Kill Your Whole Family… and Laugh About It

All you game designers out there, listen up; you can take a lesson or two from this week’s Game & Beer Pairing.

Transparent cards--it's like magic!!
Transparent cards–it’s like magic!!

This time around, we played Gloom by Atlas Games. In Gloom, each player controls a family of dour souls bent on dying in the most tragic ways possible. For example, one of the families is Dark’s Den of Deformity, a group of horribly failed circus performers. Another is the hillbilly-esque Stark family of Blackwater Watch.

The theme is dark—killing off your family and at the same time having the lowest Self-Worth score by playing negative Modifier cards on your characters—but the humor and alliteration makes it work. Not only does it work, it includes one of the most ridiculously simple, albeit brilliant, mechanics we’ve ever encountered—transparent cards.

Negative values and the color red are good in this game!
Negative values and the color red are good in this game!

The clear plastic cards work to negate or enhance the effects of previous Modifiers by covering icons and numbers in different positions. When you’re ready to off someone, you play an Untimely Death card, which essentially “locks in” their Self-Worth for end-game scoring.

And since it’s a game about killing an entire family, we thought it thematically entertaining to pair this with Old Rasputin Russian Imperial Stout by North Coast Brewing Co.

Fun, right?

We also threw in the Unhappy Homes expansion for Gloom, which adds Residences, Mystery cards and a fifth family.

How it pairs

Gloom is anything but gloomy; the flavor of the tragedies that befall family members are usually hilarious, like “mauled by a manatee” or “baked into a pie.” The same can be said about our beer choice—it tastes nothing like “old peasant mystic,” but is instead deep and rich in flavor. Looks can be deceiving, can they not?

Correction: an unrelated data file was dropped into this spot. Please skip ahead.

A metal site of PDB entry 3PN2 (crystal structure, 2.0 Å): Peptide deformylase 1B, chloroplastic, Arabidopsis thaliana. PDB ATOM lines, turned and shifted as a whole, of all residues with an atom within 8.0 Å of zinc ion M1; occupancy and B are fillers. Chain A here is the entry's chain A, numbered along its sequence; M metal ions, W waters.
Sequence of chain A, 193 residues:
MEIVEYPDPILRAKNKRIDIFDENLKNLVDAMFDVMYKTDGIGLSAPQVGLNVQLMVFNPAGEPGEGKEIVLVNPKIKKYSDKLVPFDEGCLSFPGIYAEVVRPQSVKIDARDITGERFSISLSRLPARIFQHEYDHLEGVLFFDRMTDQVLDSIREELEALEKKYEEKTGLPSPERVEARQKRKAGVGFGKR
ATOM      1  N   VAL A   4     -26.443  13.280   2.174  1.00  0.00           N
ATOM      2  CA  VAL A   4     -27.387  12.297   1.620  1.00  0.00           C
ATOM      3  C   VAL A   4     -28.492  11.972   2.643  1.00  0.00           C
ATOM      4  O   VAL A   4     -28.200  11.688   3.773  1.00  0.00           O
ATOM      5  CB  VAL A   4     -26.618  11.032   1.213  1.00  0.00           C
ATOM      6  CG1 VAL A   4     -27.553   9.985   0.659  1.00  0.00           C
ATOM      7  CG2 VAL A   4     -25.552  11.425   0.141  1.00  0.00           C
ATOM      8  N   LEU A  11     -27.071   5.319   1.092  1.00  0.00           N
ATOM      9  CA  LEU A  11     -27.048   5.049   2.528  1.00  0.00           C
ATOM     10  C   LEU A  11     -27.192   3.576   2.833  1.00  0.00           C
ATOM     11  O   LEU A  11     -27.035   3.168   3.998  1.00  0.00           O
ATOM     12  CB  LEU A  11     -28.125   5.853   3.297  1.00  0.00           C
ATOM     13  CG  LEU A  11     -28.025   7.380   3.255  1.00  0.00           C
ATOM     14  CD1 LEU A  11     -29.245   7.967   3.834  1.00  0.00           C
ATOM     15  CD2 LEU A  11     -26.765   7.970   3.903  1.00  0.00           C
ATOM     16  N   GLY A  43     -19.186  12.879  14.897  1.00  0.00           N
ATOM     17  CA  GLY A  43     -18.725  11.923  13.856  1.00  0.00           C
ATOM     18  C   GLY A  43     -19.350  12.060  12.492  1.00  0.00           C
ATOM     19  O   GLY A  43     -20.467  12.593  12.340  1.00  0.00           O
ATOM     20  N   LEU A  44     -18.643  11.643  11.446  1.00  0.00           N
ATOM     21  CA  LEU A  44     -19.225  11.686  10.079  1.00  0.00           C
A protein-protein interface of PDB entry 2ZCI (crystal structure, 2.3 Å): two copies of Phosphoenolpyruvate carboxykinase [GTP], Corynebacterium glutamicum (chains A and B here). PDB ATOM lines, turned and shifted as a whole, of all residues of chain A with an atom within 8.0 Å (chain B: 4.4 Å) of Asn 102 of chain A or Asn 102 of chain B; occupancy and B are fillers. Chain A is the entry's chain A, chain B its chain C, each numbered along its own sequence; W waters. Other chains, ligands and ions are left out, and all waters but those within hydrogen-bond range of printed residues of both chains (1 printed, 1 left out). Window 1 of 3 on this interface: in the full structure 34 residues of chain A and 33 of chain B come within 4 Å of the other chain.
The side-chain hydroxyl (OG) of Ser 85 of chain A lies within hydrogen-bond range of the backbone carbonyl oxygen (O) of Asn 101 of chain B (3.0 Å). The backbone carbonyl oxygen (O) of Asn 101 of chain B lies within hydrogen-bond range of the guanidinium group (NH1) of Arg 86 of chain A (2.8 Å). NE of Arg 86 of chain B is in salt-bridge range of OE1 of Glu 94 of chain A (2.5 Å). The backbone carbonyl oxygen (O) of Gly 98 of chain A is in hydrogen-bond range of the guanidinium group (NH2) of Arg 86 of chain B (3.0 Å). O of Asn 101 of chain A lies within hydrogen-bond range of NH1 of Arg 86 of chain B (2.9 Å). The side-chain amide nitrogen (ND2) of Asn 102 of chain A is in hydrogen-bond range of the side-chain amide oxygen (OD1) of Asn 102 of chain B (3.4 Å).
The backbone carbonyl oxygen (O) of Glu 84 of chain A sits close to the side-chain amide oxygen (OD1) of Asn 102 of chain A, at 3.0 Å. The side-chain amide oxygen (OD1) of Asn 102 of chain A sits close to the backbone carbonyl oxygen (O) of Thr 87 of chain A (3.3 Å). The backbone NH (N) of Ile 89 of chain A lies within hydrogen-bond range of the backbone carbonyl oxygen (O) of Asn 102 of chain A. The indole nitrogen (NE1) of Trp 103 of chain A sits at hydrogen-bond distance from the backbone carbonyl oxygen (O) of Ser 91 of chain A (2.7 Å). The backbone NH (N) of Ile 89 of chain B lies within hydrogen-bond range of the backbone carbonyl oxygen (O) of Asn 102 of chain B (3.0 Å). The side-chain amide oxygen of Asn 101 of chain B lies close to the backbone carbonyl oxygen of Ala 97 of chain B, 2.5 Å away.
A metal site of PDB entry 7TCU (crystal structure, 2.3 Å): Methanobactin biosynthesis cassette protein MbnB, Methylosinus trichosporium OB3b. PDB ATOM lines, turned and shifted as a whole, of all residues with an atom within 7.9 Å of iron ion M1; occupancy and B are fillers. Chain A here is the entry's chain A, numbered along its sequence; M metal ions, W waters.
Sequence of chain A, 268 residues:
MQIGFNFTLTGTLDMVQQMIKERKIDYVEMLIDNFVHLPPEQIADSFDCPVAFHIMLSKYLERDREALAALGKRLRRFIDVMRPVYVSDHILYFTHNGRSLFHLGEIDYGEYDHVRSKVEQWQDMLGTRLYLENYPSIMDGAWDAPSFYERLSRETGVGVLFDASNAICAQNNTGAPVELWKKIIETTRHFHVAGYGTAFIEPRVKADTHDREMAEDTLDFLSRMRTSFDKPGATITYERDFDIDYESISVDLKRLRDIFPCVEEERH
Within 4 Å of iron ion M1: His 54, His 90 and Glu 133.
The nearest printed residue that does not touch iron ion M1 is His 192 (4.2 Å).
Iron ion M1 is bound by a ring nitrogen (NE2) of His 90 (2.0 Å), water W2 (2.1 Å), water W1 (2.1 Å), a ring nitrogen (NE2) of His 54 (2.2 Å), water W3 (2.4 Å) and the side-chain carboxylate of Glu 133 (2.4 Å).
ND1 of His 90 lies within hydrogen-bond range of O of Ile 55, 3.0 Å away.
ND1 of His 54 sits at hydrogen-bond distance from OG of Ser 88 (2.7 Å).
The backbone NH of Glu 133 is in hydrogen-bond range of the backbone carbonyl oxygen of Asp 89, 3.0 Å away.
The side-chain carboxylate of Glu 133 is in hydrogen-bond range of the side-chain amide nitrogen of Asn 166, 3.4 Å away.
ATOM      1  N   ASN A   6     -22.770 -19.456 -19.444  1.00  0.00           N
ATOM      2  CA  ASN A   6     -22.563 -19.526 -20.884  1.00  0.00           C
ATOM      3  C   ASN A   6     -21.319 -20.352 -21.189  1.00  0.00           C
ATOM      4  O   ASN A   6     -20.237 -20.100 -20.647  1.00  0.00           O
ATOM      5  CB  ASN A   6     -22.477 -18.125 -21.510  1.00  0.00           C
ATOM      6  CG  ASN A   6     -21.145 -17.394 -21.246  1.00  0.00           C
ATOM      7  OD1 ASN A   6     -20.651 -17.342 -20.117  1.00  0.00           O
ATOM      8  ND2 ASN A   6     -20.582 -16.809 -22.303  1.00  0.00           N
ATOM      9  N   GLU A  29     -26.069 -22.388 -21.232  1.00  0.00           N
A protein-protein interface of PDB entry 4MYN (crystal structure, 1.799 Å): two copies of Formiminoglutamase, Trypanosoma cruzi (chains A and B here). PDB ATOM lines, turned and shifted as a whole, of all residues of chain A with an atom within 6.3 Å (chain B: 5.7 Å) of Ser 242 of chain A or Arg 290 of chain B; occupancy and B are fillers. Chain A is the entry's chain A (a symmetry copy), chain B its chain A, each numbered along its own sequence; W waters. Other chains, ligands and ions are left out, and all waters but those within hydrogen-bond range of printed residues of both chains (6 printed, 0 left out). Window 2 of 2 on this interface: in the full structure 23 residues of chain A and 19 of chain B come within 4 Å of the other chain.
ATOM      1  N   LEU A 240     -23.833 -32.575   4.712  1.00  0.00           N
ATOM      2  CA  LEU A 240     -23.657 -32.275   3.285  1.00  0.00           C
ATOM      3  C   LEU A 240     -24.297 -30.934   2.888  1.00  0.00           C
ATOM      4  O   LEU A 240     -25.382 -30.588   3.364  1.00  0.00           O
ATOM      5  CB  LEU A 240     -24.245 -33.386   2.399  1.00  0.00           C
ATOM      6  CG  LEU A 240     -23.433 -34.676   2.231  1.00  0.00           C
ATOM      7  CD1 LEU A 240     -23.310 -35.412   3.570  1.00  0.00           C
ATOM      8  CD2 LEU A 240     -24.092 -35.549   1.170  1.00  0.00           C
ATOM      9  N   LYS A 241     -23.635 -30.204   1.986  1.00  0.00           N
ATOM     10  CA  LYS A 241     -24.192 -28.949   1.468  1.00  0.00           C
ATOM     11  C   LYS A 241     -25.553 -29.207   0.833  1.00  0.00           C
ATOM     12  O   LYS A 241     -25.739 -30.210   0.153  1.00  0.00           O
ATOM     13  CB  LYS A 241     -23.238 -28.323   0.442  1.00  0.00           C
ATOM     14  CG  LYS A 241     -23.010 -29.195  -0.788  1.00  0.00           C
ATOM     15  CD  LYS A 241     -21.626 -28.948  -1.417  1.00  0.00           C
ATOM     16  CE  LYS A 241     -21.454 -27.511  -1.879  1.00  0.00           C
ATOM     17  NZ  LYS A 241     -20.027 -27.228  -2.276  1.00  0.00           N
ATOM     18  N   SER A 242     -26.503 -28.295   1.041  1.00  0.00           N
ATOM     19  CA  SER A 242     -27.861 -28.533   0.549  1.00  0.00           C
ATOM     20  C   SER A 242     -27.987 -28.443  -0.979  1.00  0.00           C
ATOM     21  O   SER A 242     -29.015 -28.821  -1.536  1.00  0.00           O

It's just a few rounds before family members start dropping like flies
It’s just a few rounds before family members start dropping like flies

After a few rounds and by the time a family member dies, you’ve often got a pretty good storyline of the terrible—and sometimes fortunate, unfortunately—things that have happened to them.

Event cards are really the crux of the “take-that” element; even when you’ve killed a couple family members and you think you’ve got a healthy lead, someone can come along and bring someone back from the dead or trash your Modifiers.

Modifiers, Events and Untimely Deaths help you see your family to their graves.
Modifiers, Events and Untimely Deaths help you see your family to their graves.

Case in point: Anthony pulled an early lead, killing four of five family members with a hearty score of -110, when Tom forced the discard of a -40 point Modifier instilling paranoia in everyone, afraid that they would be next!

Mike caught up quickly and ended the game by killing his last family member, scoring -110. However, Mike and Anthony were so busy vying for the lead that no one realized that Alfred, with only three dead family members, had racked up a massive -120 points for the win. Cheers!

Alas, poor Balthazar. We knew ye well.
Alas, poor Balthazar. We knew ye well.

And of course while we were killing families and snapping photos, we continued to enjoy Old Rasputin, our Russian Imperial Stout, that’s as dark as the game with which we paired it. According to North Coast Brewing Co., this beer is “produced in the tradition of 18th century English brewers,” and while we’re not sure what that means exactly, it’s a gentler stout, malty with hints of chocolate and subtle hops and no beard hair to speak of.

Don't be scared off by Mr. Creeps here--this brew is lovely
Don’t be scared off by Mr. Creeps here–this brew is lovely

While tragedies transpired left and right during the dreary competition, Eric’s “unfaithful hound,” Balthazar, was really the star of the show. His Self-Worth fluctuating from -40 at one point, to +15, and back down to -15 as he was relentlessly pursued by poodles, taunted by tigers and wounded by wasps before being wondrously well wed (yes, a dog) only to meet the sweet release of death at the mouths of some very hungry weasels.

The thing that we like most about Gloom is the storytelling element; the flavor of the cards adds most of that, but if you’re playing with a good creative group, you can add even more humor and fun to it by crafting a story behind the occurrences.

Know any other particularly “gloomy” beers? What are your favorite games with storytelling mechanics?


About Gloom

  • Published in 2005 by Atlas Games
  • 1 to 4 players base game (each expansion adds a new family, so it could be up to 6)
  • About 60 minute play time
  • If you like Dixit, Once Upon a Time, and alliterative death scenarios, try this game!

About Old Rasputin Imperial Stout

  • 9% ABV
  • Brewed in California
  • The Russian around the label actually says “A sincere friend is not born instantly,” and not “Look upon my creepy wizard beard,” as we assumed

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